Optical Character Recognition (OCR) is the conversion of scanned images of handwritten, typewritten or printed text into searchable, editable documents. OCR software is able to recognise the difference between characters and images, and between characters themselves. The use of paper has been displaced from some activities. For example, the vast majority of journeys on the London Underground are made using the Oyster card without a paper ticket being issued. We have witnessed talk of a paperless office for more than 40 years. However, the office environment has shown a resistance to remove the mountain of paper generated. Things have changed in the past few years, with a marked shift in the paperless office concept. Paper documents contain a wealth of important management data and information that would be better stored electronically. There is computer software that makes this conversion possible. The benefit of scanning documents is not purely for archival reasons. OCR technology is vital for gaining access to paper-based information, as well as integrating that information in digital workflows. The selection of the right OCR tool is dependent on specific needs. For some, online OCR services may be useful, but there are privacy concerns and file size limitations. This article focuses on desktop, open source OCR software that offer good recognition accuracy and file formats. We cover OCR engines as well as front-end tools. OCR software is not mainstream so open source alternatives to proprietary heavyweight software are fairly thin on the ground. Matters are also complicated by the fact that OCR computer software needs very sophisticated algorithms to translate the image of text into accurate actual text. The software also has to cope with images that contain a lot more than text, such as layouts, images, graphics, tables, in single or multi pages. Read more

today's howtos

  • Setup C++/Qt SDK Programming Environment on Ubuntu 21.10 Impish Indri

    This tutorial explains how someone can setup C++ language and Qt Software Development Kit on Ubuntu 21.10 for doing software development that is world-class, full-featured, complete and crossplatform under free software licenses. For your information, Qt is the material that built professional computing software like Kubuntu, KDE and Telegram. With this tutorial you will get a full set of tools ready to use consisted of an advanced IDE Qt Creator, a GUI editor Qt Designer, a lot of code examples Qt Examples, an internationalization tool Qt Linguist and a documentation viewer Qt Assistant aside from the compiler G++ and the build tool QMake. Let's start!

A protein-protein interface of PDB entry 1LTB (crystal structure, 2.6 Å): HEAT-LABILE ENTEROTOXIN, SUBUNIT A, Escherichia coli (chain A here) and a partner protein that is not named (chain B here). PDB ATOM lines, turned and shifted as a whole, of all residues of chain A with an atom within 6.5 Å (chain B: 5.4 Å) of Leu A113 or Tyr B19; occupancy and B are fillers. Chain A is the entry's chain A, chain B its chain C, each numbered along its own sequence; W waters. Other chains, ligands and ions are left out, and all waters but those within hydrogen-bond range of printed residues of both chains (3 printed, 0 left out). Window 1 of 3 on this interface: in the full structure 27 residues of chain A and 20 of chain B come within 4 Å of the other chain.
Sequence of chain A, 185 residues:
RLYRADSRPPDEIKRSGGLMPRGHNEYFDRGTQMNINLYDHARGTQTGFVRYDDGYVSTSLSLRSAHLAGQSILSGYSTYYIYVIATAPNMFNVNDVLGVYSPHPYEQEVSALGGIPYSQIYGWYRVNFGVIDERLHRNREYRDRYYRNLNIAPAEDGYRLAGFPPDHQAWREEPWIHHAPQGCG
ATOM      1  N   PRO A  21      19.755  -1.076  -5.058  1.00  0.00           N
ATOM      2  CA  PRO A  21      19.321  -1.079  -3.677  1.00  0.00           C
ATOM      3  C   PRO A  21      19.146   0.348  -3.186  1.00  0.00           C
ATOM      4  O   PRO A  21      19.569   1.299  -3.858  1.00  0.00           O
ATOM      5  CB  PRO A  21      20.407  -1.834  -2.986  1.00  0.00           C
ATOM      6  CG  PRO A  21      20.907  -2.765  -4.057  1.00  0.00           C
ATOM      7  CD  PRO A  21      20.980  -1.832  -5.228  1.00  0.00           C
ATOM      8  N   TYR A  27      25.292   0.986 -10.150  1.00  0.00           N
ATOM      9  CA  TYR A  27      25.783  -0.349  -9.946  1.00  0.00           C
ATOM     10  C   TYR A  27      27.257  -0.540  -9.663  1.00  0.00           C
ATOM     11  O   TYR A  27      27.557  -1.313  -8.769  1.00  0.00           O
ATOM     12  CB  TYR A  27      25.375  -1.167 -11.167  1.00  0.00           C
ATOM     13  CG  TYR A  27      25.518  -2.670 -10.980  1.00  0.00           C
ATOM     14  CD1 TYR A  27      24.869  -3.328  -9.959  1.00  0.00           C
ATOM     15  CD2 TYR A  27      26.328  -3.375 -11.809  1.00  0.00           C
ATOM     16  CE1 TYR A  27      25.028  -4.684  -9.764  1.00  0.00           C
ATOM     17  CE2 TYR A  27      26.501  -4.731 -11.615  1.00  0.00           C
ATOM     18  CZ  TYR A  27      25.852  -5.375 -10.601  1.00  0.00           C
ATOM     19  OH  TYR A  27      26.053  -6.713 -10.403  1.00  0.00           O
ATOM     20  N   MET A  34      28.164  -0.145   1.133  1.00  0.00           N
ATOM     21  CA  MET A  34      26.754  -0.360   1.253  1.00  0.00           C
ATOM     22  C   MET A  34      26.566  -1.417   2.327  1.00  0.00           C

• How to Install Apache Cassandra on Ubuntu and Other Linux - It's FOSS

    Apache Cassandra is a free and open-source NoSQL database management system drawn to manipulate large amounts of information across many servers, providing high availability with no single point of failure. I am not going into the details of NoSQL database. I am going to so you how you can install Apache Cassandra on Ubuntu based Linux distributions.

  • SeaMonkey 1.1.19 compiled in EasyOS

    As I seem to have settled on Firefox as the main browser in EasyOS, I still want to keep a WYSIWYG HTML editor in the build, builtin. So, my mind turned to considering old versions of SeaMonkey... Looking at my old notes, the 1.1 series look good. Very old, version 1.1.19 was the last, released, I think, in 2010. The 1.1 series was the last, I think, that can be configured to build a standalone composer. But, then, with SM you get the browser and composer editor, both, for not much increase in size. So why not build the suite. The browser could be a substitute for the 'surfer' HTML viewer that I am currently using to view local help files in Easy.

  • How to install Proxmox? - Unixcop the Unix / Linux the admins deams

    Hello, friends. In this post, you will learn how to install Proxmox on a completely clean server. For this, then I will use a virtual machine but the procedure is simple and the same as on a real physical server. What is Proxmox? Proxmox VE “Virtual Environment” is a powerful enterprise-level virtualization platform 100% free and unlimited in its use. Of course, it has a license that allows us to obtain additional features that facilitate the administration of it. But in general, we can use it in many of our projects for free. Proxmox is essentially a Debian that adds KVM virtualization and Container-based Virtualization. Therefore the whole base is Free and this makes it possible for the final product to be free. How is it supported? The proxmox business model is based on training, certifications, and support and as I mentioned an enterprise license. One of the main advantages of Proxmox is that it has a JavaScript web interface. This has an intuitive design where all KVM clients, Linux containers, storage units, and clusters are displayed. So, let’s go for it.

  • Installing ArcoLinux on Windows 11
  • Removing ArcoLinux from Windows 11
  • Install ArcoLinux on Windows 11 on VirtualBox
  • Install ArcoLinux on Windows 11 on Vmware 16
  • How to dual boot Windows 11 and ArcoLinux
  • Dual booting Windows 11 encrypted and ArcoLinux on a laptop

This week in KDE: Fixing a bunch of annoying bugs

This was a major bug squashing week, with quite a lot of annoying issues fixed–some recent regressions, and many longstanding issues as well. On the subject of bugs and recent regressions, I’m starting to think from a higher level about how we can prevent them. KDE has largely conquered our historical issues of excessive resource consumption and visual ugliness, and our next major challenge on the path towards world domination is reliability. One idea I’m toying with is starting an initiative to focus on the “15 minute bugs”–those embarrassing issues that can easily be found within just a few minutes of using the system normally. Here is a preliminary list of these issues in Plasma. I would encourage any experienced developers to try to focus on them! The impact will be very high. Read more Also: KDE Squashes Many "Annoying" Bugs As It Works To Improve The Desktop's Reliability.

IPFire Linux Firewall Now Supports exFAT, Boosts Intrusion Prevention System’s Performance

IPFire 2.27 Core Update 161 introduces several new features, performance improvements, and some other important changes. For example, it brings support for the exFAT file system, support for the FriendlyARM NanoPI R2S open-source mini router, as well as Fast Flux Detection in the web proxy to proactively detect Fast Flux setups. Among the performance improvements included in this update, there’s a large increase of throughput for the Intrusion Prevention System (IPS), allowing it to decide if the traffic from a certain IP connection needs to be seen or not and tell the kernel to bypass it. Read more